'A Philosophy of Handicap': The Origins of Randolph Bourne's Radicalism
Paul Steven Miller
University of Washington School of Law
Paul K. Longmore
affiliation not provided to SSRN
January 1, 2006
Radical History Review, Vol. 94, p. 59, Winter 2006
Scholars have viewed early twentieth century American social critic, Randolph Bourne, through a variety of lenses, from a displaced intellectual to a champion of modern individualism. None, however, identify handicap as the source of his outlook. Longmore and Miller reconsider the importance of handicap in the life and work of Bourne. In doing so, the authors argue that Bourne’s experience with handicap, evidenced by his torturous and conflicted struggle to gain confidence and self-respect amidst widespread discrimination and prejudice, shaped his radical outlook toward social transformation. Furthermore, Longmore and Miller maintain that a more complete understanding of modernity requires insight into the role that handicap has played in America’s modern transformation.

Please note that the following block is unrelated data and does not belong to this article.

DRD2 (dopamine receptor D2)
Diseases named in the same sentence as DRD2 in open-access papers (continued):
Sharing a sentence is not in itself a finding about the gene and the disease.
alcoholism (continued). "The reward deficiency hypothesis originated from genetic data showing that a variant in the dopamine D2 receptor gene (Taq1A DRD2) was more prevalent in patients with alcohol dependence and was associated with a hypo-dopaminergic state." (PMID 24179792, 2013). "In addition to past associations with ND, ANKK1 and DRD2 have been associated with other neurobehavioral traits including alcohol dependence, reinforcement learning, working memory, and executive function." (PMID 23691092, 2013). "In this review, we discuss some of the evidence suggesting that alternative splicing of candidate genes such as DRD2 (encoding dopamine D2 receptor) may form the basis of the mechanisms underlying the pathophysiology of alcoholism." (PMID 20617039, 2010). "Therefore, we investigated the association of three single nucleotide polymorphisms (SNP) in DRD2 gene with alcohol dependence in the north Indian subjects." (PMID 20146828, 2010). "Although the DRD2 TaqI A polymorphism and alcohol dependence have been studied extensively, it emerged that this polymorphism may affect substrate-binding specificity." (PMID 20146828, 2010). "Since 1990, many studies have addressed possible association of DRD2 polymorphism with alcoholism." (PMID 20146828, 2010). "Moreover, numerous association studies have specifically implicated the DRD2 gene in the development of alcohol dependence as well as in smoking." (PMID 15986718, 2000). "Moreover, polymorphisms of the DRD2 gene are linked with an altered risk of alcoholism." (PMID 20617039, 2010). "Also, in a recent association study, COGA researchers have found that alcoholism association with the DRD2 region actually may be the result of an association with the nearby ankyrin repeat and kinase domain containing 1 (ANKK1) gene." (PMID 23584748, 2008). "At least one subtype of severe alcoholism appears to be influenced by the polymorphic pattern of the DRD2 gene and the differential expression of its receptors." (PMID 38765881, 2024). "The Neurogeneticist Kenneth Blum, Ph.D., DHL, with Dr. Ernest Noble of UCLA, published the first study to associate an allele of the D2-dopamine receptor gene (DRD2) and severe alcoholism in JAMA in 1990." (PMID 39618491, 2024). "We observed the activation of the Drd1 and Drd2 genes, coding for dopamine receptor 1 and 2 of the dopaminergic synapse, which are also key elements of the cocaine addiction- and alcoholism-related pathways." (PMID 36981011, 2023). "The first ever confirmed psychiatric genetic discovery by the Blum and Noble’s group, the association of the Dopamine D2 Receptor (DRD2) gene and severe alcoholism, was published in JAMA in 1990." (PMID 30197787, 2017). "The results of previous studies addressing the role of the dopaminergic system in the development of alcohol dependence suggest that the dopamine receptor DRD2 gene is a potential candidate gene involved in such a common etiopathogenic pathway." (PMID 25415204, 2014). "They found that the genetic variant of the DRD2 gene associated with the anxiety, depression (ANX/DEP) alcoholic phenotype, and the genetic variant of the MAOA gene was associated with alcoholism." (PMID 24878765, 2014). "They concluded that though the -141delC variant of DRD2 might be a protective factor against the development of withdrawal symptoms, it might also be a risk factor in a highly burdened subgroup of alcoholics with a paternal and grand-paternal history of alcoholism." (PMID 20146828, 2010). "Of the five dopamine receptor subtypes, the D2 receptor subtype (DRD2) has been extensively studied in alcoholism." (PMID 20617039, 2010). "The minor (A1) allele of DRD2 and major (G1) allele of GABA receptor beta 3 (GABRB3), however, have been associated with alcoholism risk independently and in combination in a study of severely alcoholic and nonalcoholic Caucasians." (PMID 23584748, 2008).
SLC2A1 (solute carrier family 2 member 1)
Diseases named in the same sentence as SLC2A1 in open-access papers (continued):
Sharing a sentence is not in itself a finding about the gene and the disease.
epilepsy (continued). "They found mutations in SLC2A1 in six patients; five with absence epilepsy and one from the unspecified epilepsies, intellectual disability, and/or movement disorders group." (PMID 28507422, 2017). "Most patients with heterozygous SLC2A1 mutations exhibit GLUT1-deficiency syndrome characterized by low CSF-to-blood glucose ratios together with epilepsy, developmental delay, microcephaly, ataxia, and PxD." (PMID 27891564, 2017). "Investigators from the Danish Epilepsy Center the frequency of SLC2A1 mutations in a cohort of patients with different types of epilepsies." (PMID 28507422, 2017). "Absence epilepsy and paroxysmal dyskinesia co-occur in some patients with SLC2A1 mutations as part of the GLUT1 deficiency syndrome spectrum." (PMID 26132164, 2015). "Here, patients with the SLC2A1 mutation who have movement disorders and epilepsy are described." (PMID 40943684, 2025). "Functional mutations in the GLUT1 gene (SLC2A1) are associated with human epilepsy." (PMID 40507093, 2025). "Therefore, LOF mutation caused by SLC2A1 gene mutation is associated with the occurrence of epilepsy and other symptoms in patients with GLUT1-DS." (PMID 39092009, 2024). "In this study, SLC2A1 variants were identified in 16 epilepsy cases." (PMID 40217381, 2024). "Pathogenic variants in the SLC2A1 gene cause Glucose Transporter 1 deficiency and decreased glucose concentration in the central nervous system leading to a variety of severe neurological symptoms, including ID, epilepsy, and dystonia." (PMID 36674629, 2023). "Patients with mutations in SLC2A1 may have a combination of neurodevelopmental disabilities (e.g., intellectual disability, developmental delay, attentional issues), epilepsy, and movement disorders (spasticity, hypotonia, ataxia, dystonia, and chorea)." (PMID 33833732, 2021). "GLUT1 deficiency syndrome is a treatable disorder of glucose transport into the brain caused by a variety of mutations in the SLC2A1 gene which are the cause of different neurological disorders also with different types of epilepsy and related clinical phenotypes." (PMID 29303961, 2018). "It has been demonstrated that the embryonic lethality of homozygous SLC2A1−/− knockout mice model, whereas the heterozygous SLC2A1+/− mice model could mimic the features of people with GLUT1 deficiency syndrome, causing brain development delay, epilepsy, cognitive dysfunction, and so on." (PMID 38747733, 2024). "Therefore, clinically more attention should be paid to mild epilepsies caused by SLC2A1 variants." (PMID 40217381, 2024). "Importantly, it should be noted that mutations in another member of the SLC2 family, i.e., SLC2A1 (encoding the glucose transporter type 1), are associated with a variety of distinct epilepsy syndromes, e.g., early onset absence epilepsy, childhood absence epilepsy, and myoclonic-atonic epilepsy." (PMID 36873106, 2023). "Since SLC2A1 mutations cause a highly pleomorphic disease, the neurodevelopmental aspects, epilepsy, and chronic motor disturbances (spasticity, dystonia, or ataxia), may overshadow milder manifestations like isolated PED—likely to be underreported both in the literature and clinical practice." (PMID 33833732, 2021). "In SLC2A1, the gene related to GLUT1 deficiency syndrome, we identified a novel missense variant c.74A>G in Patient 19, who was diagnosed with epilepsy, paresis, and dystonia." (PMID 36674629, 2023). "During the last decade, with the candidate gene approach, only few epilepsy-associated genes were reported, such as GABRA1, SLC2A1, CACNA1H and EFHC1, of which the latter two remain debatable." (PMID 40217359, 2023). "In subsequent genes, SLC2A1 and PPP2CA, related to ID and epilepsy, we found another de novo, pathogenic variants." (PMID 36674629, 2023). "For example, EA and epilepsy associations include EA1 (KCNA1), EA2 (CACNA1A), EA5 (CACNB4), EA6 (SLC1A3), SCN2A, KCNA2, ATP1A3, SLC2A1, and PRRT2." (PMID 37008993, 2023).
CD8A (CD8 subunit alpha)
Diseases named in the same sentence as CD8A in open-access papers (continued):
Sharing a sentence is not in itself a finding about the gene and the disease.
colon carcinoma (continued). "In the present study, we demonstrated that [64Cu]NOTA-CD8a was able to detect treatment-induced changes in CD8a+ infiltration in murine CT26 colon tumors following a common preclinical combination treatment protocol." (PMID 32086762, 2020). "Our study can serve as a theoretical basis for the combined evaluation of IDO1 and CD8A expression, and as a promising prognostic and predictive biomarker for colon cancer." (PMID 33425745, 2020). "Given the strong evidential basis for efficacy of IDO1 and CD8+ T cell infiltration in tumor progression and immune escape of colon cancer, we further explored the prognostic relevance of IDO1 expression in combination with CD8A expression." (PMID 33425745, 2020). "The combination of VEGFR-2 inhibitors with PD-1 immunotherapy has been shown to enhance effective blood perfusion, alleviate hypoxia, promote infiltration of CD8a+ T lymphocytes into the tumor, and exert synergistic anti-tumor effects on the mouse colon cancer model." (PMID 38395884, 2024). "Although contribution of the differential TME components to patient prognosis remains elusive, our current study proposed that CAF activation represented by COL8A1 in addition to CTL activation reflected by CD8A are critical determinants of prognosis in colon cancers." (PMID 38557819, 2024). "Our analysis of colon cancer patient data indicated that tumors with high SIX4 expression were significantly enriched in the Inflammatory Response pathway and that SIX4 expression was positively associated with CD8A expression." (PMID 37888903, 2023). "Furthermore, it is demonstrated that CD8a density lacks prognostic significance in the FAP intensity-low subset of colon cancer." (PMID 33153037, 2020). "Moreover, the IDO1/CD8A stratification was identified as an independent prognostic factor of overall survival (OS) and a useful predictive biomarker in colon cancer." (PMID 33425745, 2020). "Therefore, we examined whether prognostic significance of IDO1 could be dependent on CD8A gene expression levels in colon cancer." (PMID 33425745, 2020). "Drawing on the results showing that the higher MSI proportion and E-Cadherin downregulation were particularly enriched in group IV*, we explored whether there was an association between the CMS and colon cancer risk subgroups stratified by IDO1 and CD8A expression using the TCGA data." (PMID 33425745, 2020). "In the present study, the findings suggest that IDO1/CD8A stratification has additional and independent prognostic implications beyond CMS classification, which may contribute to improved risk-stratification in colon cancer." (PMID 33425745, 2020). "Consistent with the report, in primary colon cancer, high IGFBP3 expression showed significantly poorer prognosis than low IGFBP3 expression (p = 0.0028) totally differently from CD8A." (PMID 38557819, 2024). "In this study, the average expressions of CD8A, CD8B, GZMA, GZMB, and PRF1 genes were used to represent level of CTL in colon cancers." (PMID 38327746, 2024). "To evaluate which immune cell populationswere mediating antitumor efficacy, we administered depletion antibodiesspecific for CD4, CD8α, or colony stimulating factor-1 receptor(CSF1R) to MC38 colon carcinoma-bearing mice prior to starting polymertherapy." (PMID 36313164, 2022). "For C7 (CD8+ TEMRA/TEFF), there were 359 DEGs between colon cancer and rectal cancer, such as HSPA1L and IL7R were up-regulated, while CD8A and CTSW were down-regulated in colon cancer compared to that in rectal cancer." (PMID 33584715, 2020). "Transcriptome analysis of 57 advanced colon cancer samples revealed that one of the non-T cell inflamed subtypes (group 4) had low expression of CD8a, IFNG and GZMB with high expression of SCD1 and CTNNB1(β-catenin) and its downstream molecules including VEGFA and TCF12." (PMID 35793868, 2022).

Number of Pages in PDF File: 25
Keywords: Randolph Bourne, Progressive Era, handicap, radicalism, disabilityAccepted Paper Series
Date posted: October 24, 2009
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